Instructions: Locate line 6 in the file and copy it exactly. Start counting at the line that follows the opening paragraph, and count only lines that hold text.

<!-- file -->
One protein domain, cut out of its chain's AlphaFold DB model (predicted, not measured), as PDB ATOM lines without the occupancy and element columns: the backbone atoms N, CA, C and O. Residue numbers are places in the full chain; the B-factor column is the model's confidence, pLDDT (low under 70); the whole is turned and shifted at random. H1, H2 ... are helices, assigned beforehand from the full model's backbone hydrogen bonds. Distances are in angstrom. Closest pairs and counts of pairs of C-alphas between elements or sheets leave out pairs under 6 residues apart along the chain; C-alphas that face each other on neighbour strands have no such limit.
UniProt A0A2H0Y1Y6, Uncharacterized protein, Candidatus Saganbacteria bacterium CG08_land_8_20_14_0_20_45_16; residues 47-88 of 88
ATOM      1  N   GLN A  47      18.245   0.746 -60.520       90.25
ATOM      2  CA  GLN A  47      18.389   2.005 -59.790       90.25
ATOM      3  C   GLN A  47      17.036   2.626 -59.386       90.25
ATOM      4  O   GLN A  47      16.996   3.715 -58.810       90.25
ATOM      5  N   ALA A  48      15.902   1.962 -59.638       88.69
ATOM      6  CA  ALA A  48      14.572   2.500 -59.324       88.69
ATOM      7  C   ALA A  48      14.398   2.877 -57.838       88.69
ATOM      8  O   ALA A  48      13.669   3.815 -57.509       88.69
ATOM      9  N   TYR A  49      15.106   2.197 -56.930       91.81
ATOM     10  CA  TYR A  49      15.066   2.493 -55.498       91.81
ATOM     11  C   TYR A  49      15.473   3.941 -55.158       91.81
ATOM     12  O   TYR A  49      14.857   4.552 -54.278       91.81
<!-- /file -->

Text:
ATOM      5  N   ALA A  48      15.902   1.962 -59.638       88.69